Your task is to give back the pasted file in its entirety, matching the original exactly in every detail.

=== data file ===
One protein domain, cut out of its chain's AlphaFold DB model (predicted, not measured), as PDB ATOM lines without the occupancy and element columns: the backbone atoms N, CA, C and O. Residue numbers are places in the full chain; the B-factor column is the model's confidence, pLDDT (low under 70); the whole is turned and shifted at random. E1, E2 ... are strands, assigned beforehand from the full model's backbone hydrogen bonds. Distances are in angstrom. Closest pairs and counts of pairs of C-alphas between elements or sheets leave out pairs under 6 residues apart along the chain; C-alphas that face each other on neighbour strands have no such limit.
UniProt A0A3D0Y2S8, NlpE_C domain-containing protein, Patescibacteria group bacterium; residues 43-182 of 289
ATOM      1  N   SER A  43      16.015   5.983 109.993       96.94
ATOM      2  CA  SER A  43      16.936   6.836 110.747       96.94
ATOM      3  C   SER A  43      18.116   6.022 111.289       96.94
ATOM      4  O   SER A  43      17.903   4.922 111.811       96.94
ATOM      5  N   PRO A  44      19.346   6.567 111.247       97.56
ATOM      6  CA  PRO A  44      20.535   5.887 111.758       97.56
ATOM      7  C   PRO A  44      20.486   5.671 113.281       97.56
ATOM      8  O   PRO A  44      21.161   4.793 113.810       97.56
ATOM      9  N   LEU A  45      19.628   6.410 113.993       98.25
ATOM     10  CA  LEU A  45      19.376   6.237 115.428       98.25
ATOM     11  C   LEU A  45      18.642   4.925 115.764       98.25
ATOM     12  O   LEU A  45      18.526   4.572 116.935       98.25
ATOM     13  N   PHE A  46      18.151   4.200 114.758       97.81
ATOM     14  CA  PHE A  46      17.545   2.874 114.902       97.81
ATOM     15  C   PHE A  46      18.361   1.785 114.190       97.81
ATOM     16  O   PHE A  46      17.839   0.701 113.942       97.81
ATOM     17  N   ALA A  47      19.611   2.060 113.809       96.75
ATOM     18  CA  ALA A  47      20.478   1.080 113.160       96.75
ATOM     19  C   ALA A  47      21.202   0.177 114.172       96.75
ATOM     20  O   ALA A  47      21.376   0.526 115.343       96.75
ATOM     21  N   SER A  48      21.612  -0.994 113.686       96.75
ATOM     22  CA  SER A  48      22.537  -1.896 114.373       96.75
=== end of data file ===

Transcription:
One protein domain, cut out of its chain's AlphaFold DB model (predicted, not measured), as PDB ATOM lines without the occupancy and element columns: the backbone atoms N, CA, C and O. Residue numbers are places in the full chain; the B-factor column is the model's confidence, pLDDT (low under 70); the whole is turned and shifted at random. E1, E2 ... are strands, assigned beforehand from the full model's backbone hydrogen bonds. Distances are in angstrom. Closest pairs and counts of pairs of C-alphas between elements or sheets leave out pairs under 6 residues apart along the chain; C-alphas that face each other on neighbour strands have no such limit.
UniProt A0A3D0Y2S8, NlpE_C domain-containing protein, Patescibacteria group bacterium; residues 43-182 of 289
ATOM      1  N   SER A  43      16.015   5.983 109.993       96.94
ATOM      2  CA  SER A  43      16.936   6.836 110.747       96.94
ATOM      3  C   SER A  43      18.116   6.022 111.289       96.94
ATOM      4  O   SER A  43      17.903   4.922 111.811       96.94
ATOM      5  N   PRO A  44      19.346   6.567 111.247       97.56
ATOM      6  CA  PRO A  44      20.535   5.887 111.758       97.56
ATOM      7  C   PRO A  44      20.486   5.671 113.281       97.56
ATOM      8  O   PRO A  44      21.161   4.793 113.810       97.56
ATOM      9  N   LEU A  45      19.628   6.410 113.993       98.25
ATOM     10  CA  LEU A  45      19.376   6.237 115.428       98.25
ATOM     11  C   LEU A  45      18.642   4.925 115.764       98.25
ATOM     12  O   LEU A  45      18.526   4.572 116.935       98.25
ATOM     13  N   PHE A  46      18.151   4.200 114.758       97.81
ATOM     14  CA  PHE A  46      17.545   2.874 114.902       97.81
ATOM     15  C   PHE A  46      18.361   1.785 114.190       97.81
ATOM     16  O   PHE A  46      17.839   0.701 113.942       97.81
ATOM     17  N   ALA A  47      19.611   2.060 113.809       96.75
ATOM     18  CA  ALA A  47      20.478   1.080 113.160       96.75
ATOM     19  C   ALA A  47      21.202   0.177 114.172       96.75
ATOM     20  O   ALA A  47      21.376   0.526 115.343       96.75
ATOM     21  N   SER A  48      21.612  -0.994 113.686       96.75
ATOM     22  CA  SER A  48      22.537  -1.896 114.373       96.75